Soda Drinks and Your Teeth Health
Soft drinks can be a sweet temptation for all of us, but a diet containing too many of these sugary beverages can lead to unwanted complications such as tooth decay and serious dental problems.
The consumption of soda pop in the United States has been growing dramatically over the years, particularly among children and teens. A large percentage of young people drink at least one sugary beverage each day, and some consume far more than that. One study estimated one in every five children drink at least four servings every day. Another found some teenagers drank as many as 12 servings of soda in a day.
According to the American Dental Association, some types of non-diet soda can contain up to 11 teaspoons of sugar in just one serving. A variety of published studies have shown a correlation between the heavy consumption of soft drinks containing sugar and the increased risk of dental decay. When sugars combine with bacteria in your mouth, they produce acid which can result in the breakdown in tooth enamel. The unwelcome result is tooth decay.
Some people choose diet soft drinks, believing sugar-free soda is a healthier alternative. However, both diet and non-diet sodas contain ingredients like citric acid and phosphoric acid. Over time, these acids cause plaque to form on your teeth. That plaque promotes the erosion of tooth enamel, leading cavities to develop. This erosion can spread into the bony tissue under the tooth enamel, possibly causing pain, sensitivity or even a nerve infection.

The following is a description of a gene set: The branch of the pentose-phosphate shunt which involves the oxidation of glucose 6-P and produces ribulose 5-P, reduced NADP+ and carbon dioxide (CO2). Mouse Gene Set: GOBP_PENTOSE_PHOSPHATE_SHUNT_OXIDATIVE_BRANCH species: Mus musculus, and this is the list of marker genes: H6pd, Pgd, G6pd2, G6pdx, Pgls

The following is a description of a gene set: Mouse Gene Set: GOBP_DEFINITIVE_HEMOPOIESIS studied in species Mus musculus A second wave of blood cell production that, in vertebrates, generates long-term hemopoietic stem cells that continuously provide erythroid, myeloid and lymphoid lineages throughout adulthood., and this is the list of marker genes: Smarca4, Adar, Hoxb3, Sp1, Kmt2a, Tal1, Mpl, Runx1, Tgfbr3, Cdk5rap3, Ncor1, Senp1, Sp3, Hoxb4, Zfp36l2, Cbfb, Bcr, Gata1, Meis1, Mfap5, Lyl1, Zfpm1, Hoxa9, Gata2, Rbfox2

As our national consumption of soda grows, so does the risk for resulting dental problems. Our country’s annual intake of soft drinks grew from about 20 gallons per person in 1970 to 50 gallons per person in 2004. In addition, the average serving size of soda has increased over the years, from 6.5 ounces in a bottle in the 1950s to 12 ounces or more today. At some fast-food spots, you can even buy 64-ounce cups containing as much soda as five cans in just one serving.
One way for consumers to minimize the effects of soft drinks on their teeth is to limit their family’s soda consumption. Beecroft Orthdontics, an orthodontist specialist in Fredericksburg, also offers these tips to keep your mouth healthy:
- Choose water or milk instead of soda pop. Water refreshes, and it contains no sugar or acid to harm your teeth.
- If you drink soft drinks, consider washing your mouth out with water afterwards. That will help to rinse away some harmful sugars.
- Sip soft drinks from a straw to keep the liquid away from your teeth.
- Don’t drink sugary beverages at bedtime. The acid and sugar in soda can stay on your teeth and tongue, causing problems as you sleep.
- Use fluoride toothpaste for optimal dental care.
The best advice, of course, is to visit a dental professional regularly. As an Orthodontist for kids in King George, Dr. Matt Beecroft can help your family to catch potential problems before they become too serious. The Orthodontic FAQs section at our website offers additional tips about how to take care the best possible care of your teeth.
Beecroft Orthodontics, 10472 Georgetown Dr. Fredericksburg, Virginia
Soft Drinks are Lethal for your Teeth